Medical researchers' ancillary clinical care responsibilitiesBMJ 2004; 328 doi: https://doi.org/10.1136/bmj.328.7454.1494 (Published 17 June 2004) Cite this as: BMJ 2004;328:1494
- 1 Department of Clinical Bioethics, National Institutes of Health, 10 Center Drive, Bethesda, MD 20898, USA
- Correspondence to:
- Accepted 24 March 2004
Investigation of participants in clinical trials may identify conditions unrelated to the study. Researchers need guidance on whether they have a duty to treat such conditions
Researchers testing a new treatment for tuberculosis in a developing country discover some patients have HIV infection. Do they have a responsibility to provide antiretroviral drugs? In general, when do researchers have a responsibility to provide clinical care to participants that is not stipulated in the trial's protocol? This question arises regularly, especially in developing countries, yet (with rare exceptions1) existing literature and guidelines on research ethics do not consider ancillary clinical care. We propose an ethical framework that will help delineate researchers' responsibilities.
What is ancillary care?
Ancillary care is that which is not required to make a study scientifically valid, to ensure a trial's safety, or to redress research injuries. Thus, stabilising patients to enrol them in a research protocol, monitoring drug interactions, or treating adverse reactions to experimental drugs are not ancillary care. By contrast, following up on diagnoses found by protocol tests or treating ailments that are unrelated to the study's aims would be ancillary care.
Two extreme views
When asked how much ancillary care they should provide to participants, the first reaction of many clinical researchers, especially those working in developing countries, is that they must provide whatever ancillary care their participants need. From an ethical perspective, this response makes sense. Research participants in trials in the developing world are typically desperately poor and ill, and everyone arguably has a duty to rescue those in need, at least when they can do so at minimal cost to themselves.2 3 Yet this response fails to acknowledge that the goal of research is to generate knowledge not care for patients.4 5 When researchers consider that offering ancillary care this broadly may drain limited human and financial resources and confound study results, they tend to retreat from this position.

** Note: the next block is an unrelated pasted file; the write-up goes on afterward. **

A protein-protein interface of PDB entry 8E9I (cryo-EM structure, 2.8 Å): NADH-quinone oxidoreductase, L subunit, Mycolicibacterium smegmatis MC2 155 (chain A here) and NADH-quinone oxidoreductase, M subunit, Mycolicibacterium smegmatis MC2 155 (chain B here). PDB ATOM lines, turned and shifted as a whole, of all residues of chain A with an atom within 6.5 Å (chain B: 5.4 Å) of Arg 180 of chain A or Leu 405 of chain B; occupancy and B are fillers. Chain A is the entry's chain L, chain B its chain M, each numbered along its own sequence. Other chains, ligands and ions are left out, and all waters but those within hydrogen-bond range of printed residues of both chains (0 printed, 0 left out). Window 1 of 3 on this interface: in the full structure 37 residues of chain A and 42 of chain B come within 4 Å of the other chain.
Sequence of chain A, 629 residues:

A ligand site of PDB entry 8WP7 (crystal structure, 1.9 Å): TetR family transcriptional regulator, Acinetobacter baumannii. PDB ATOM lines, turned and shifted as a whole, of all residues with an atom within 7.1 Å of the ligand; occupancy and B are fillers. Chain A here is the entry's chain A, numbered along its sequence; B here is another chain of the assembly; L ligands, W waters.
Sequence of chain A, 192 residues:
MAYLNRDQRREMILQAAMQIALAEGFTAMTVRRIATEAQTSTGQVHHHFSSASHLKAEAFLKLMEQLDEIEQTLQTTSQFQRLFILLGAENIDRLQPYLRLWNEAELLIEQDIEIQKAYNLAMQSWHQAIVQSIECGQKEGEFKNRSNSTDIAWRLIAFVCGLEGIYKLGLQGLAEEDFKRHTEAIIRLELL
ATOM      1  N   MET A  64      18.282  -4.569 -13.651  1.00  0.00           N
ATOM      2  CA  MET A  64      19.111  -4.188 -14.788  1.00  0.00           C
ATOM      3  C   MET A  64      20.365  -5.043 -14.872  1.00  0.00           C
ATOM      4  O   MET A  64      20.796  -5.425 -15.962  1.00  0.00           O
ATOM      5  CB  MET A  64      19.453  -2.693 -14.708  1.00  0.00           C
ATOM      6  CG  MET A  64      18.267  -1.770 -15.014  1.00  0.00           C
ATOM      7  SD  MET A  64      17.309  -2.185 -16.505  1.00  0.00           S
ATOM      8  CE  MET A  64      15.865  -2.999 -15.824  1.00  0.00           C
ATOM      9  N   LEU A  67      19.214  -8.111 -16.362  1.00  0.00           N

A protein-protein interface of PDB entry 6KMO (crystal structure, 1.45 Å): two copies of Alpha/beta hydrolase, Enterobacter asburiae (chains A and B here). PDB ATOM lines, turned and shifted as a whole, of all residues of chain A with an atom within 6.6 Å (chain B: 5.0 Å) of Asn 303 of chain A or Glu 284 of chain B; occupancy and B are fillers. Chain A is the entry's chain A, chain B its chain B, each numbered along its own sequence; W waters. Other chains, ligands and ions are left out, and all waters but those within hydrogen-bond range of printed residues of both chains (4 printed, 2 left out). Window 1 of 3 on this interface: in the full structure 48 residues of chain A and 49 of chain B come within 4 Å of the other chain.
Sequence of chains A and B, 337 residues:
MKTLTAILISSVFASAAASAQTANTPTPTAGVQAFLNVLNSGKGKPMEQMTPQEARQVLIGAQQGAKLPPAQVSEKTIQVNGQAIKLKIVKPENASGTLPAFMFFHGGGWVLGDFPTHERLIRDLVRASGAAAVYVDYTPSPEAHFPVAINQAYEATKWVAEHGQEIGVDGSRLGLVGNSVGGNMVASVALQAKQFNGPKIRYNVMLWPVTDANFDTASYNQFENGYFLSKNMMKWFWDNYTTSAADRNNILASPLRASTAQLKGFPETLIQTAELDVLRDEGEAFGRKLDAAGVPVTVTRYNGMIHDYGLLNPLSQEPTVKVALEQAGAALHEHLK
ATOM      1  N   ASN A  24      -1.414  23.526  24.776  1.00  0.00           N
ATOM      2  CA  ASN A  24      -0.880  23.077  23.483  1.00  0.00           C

Some researchers veer to the opposite extreme. “We may be doctors,” they note, “but these are our research participants, not our patients, so we owe them nothing beyond what is needed to complete the study safely and successfully—that is, we owe them no ancillary care.” But this extreme position is ethically questionable. Consider the case of researchers studying a rare disease. It is ethically unacceptable to say to a participant, “We are going to monitor the toxicity and effectiveness of this experimental drug, and we will make sure it does not kill you, but we are not going to provide any palliative care for your condition.” Closely monitoring a participant's disease without being willing to treat it in any way amounts to treating him or her as a mere means to the end of research.
Hypothetical case: trial of antimicrobials for sexually transmitted diseases in a developing country
While performing clinical examinations on female patients to check for sexually transmitted diseases or side effects of the antimicrobial drug, researchers are likely to discover many women with vaginal candidiasis.8 More than half are likely to be suffering from the results of poor dental care and hygiene. What care should be provided for these problems?
This is clearly within the scope of entrustment because the diagnosis results from examinations essential to the research. The underlying duty of care also seems strong because untreated candidiasis will greatly affect their wellbeing and treating it is relatively cheap and easy
Decision: Researchers ought to treat vaginal candidiasis
These are not within the scope of entrustment. If we assume that the poor dental hygiene is apparent on casual observation, its diagnosis would not result from exercising the permission participants granted on entering the study. The question of strength thus does not arise.